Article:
9. I’ve had my share of dogs and never had one with more “go” than my dachshund has. Even I’m kind of amazed. Trails, vacations, neighborhood walks, fetch, backyard agility…go, go, go! I enjoy him and do my best to keep him moving but it’s definitely something prospective owners should be made aware of since it’s so surprising to some. I think all dogs like activity. The ancient dachshund we recently adopted loves trotting around the yard and neighborhood, even after being kept inside for his entire previous life. And if you think dachshunds get annoying comments, you should hear some of the things I heard while walking my bull terrier. Awful.

    1. Unfortunately, most Dachshunds can be “trained” to be lazy house dogs and often the “trouble” they get into because they have pent-up energy from lack of exercise is just attributed to the breed’s stubborn nature. I DO try to educate people about their energy level and the kind of activity they are capable of by sharing our stores and experiences in hopes of inspiring people to get active with their Dachshunds and other small dogs.

      Chester is 13 1/2 and he still has a lot of energy. I bet your “ancient” one is pretty darn cute running around the yard.

  10. These are awesome pictures of your dog! I think it’s great that you take your small dog hiking; all dogs should be able to do fun, outdoor activities. Thanks for sharing this!

  11. I’ve had all of those comments over the years. My favorite was a man from Texas visiting Grand Junction on a very easy trail we’ve done several times telling my husband and I the dogs would need carried the trail is too strenuous. For Bentley, our oldest and IVDD doxie, “yes” he needed help on a couple of boulders, but our agile younger doxie, Chopper, did not as the trail is so flat except a couple of boulders which have been broken up by jeep crawlers over the years.
    The best comment ever was when we were on our kayaks on the Colorado, and a guy yelled over to our boat “are those dachshunds” and I said “yes” he said… awesome my buddy just got one and I’ll let him know there are life jackets their size and they can swim. I’m guessing his “buddy” would have figured it out on his own but glad my two could inspire the idea a little sooner!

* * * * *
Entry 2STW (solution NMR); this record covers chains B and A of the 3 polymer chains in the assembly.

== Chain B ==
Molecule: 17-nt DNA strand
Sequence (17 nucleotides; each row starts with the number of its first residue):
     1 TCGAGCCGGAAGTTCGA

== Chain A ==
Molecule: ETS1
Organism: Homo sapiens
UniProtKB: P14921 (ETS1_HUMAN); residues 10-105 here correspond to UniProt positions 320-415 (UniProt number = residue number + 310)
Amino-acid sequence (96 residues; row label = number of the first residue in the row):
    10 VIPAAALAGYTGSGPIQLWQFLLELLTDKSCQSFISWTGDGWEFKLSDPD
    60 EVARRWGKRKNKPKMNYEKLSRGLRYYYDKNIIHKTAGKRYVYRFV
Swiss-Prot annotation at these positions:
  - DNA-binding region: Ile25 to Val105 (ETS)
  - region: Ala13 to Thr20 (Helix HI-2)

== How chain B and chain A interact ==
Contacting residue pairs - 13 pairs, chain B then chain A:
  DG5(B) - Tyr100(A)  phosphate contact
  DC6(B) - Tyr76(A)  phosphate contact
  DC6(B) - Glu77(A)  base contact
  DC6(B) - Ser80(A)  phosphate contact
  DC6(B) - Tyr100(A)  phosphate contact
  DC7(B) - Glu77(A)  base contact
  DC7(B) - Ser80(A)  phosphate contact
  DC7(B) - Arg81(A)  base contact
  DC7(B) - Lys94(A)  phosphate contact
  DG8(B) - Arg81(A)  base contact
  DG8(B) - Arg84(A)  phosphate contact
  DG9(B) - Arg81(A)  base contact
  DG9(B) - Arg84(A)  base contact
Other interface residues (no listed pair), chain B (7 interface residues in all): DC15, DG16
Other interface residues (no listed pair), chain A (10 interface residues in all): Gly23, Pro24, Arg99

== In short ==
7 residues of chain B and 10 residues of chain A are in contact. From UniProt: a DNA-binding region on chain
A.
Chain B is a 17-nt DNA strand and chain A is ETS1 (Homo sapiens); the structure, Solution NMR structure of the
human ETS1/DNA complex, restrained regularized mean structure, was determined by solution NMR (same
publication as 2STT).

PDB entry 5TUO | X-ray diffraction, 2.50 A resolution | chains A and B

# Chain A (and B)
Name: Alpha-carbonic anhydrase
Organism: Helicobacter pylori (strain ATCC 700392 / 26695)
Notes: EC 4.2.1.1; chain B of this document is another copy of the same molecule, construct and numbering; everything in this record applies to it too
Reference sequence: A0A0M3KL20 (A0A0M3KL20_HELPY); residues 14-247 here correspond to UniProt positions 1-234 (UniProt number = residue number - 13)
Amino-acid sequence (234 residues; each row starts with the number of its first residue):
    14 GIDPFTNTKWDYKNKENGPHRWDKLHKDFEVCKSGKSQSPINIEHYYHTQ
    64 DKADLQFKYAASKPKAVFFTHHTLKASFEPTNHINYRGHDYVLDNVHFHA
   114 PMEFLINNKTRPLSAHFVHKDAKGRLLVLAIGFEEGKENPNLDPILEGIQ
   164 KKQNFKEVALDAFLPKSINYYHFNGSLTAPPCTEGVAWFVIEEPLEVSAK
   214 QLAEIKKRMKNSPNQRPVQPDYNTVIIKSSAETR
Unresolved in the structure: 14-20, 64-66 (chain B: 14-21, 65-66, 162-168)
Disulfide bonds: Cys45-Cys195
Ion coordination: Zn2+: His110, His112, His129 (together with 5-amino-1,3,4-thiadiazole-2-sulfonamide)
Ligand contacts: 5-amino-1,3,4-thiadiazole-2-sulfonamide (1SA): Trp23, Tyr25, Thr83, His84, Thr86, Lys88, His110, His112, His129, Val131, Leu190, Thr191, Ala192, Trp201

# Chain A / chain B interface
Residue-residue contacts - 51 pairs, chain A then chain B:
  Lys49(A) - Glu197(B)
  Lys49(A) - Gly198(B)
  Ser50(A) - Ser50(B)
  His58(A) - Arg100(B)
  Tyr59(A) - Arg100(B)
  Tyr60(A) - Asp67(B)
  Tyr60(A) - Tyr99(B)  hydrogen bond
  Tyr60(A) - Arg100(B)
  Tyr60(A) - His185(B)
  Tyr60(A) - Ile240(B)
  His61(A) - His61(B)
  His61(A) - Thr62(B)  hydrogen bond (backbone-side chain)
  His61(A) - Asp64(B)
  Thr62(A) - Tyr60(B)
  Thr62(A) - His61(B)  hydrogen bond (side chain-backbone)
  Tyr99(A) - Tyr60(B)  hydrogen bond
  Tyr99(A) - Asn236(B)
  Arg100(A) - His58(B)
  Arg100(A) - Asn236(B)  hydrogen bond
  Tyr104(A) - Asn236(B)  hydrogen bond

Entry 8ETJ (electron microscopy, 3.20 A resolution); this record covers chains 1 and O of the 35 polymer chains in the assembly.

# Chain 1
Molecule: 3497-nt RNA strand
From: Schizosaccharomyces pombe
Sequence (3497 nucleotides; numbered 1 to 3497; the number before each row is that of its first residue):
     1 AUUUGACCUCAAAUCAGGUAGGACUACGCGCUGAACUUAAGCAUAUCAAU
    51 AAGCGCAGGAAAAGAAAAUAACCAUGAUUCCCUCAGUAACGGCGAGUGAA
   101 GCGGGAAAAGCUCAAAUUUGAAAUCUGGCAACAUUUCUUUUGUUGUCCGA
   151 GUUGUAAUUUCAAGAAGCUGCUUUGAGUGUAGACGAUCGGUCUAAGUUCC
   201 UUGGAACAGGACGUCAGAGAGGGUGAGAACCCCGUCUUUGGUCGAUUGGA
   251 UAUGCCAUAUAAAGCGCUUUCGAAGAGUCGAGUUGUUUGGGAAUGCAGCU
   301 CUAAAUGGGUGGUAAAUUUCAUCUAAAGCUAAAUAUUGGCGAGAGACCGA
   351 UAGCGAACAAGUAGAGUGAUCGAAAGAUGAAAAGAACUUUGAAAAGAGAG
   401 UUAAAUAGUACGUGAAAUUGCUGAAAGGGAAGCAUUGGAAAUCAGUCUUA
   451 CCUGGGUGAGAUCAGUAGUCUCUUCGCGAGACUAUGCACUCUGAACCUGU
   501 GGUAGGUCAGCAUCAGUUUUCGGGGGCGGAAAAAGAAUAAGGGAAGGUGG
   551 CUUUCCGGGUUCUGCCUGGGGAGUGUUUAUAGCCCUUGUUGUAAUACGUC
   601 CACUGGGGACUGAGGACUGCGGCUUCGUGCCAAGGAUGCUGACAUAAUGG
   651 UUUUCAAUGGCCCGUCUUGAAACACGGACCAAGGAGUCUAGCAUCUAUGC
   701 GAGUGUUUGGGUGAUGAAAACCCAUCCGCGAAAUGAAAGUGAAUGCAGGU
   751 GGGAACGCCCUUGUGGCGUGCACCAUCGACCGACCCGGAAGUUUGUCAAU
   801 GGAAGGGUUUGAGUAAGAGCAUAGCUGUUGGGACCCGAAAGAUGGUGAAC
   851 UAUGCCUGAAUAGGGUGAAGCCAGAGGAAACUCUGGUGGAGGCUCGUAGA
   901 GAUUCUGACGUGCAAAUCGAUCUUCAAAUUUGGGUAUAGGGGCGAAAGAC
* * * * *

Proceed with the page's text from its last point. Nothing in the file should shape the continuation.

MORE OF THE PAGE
Thanks for sharing, every breed big or small I think has times when people make insensitive comments, I’m sure most people mean it innocently enough.

    1. Oh, I have no doubt that 99.9% of the comments are innocent. However, they are made based on a stereotype and that bothers me. A Dachshund attitude is so wiley though, I am sure it wouldn’t bother them if they could understand. They would be too focused on proving them wrong 🙂

      I think everyone learns most things eventually but, like me in Chester’s early years, it took me 5 years to learn some of the simplest things about Dachshunds. I always think it’s great when you can open someone’s eyes earlier 🙂

  12. We have anot 8 pound mini dachshund and a 70 lb lab. I was suprised when we got Alice the dachshund that she had as much if not more energy then the lab. The make great playmates. And on hikes the lab is full speed ahead but Alice has more long distance endurance.

    1. Chester and Gretel are certainly long distance doggies. Gretel, like your lab, is definitely more energetic at first and then slows down but she can still go for a long time. Chester, on the other hand, has never been in a hurry to get anywhere fast but he can plug along forever it seems.

  13. Hi, I just found your site searching for a harness. I have a pup who is part Jack Russell, part Beagle, and part Dachshund. She has a broad chest and short legs like a Dachshund, but in her mind, she can jump high! Anyway, I would love to take her hiking when she gets older; however, I am fearful to take her outside at night because she is being stalked by owls right now that live around our house. How do you keep your dogs safe when camping from birds of prey?

    1. Hi Eliza. Honestly, although we have Hawks and Eagles here in Western Washington, I’ve never had the issue of Chester or Gretel being stalked by birds. Maybe that is mostly because we live in the City so they are not by our house and they are always close by me or my husband when we are hiking or camping (they are always on leash). I guess that would be my only tip – to always keep her close to you. In my experience, birds will not swoop down by a person to snatch a dog. It may sound gruesome but if she was on a leash, and a bird is able to get a hold of her, you would likely be able to pull her back to you.